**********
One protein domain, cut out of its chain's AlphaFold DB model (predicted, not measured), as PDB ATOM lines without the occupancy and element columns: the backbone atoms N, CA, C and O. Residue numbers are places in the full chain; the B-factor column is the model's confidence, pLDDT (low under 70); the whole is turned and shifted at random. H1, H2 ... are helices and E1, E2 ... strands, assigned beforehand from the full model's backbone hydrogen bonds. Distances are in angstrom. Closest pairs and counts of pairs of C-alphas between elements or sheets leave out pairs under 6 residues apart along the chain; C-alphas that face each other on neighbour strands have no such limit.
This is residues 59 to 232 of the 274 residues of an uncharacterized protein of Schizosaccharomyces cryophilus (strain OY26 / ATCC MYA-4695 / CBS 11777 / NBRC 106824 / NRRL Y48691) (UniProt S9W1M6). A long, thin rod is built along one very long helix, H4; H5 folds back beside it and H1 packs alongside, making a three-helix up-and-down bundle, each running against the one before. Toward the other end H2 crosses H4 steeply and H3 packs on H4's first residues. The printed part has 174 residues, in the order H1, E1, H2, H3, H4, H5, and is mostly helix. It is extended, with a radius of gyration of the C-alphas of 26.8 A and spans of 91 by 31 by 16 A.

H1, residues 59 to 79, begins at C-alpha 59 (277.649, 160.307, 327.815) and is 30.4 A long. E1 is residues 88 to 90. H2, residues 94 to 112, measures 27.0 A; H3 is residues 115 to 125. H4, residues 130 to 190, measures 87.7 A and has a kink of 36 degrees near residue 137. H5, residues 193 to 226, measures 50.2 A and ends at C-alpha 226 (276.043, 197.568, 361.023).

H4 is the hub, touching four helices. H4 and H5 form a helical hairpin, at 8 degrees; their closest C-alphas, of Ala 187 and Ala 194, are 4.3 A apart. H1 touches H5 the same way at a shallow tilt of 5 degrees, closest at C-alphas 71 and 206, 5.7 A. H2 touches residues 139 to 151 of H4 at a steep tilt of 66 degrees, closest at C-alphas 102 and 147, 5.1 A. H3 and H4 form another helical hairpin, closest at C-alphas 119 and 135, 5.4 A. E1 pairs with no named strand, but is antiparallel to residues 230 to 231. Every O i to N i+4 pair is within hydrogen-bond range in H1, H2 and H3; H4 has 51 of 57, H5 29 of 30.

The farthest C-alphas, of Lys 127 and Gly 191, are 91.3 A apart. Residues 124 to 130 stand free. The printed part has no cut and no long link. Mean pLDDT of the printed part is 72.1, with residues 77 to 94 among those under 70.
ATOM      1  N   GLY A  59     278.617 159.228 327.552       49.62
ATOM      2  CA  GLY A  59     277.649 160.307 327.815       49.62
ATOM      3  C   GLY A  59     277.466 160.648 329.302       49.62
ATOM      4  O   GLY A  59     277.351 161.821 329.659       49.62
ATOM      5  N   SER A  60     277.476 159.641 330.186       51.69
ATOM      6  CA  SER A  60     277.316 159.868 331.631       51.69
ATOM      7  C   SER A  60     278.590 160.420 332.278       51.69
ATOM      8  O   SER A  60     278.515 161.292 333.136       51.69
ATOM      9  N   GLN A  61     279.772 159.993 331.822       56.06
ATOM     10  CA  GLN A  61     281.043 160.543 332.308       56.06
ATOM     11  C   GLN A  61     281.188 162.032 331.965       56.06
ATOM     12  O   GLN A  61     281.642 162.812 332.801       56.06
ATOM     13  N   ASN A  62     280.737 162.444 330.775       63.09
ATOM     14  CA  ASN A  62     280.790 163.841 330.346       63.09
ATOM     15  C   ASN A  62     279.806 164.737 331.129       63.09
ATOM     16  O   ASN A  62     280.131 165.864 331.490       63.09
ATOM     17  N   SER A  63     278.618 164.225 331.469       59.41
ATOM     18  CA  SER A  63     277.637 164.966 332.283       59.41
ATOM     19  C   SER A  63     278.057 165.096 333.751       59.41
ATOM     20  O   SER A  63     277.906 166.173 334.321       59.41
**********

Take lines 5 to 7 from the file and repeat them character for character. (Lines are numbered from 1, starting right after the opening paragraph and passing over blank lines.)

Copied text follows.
ATOM      1  N   GLY A  59     278.617 159.228 327.552       49.62
ATOM      2  CA  GLY A  59     277.649 160.307 327.815       49.62
ATOM      3  C   GLY A  59     277.466 160.648 329.302       49.62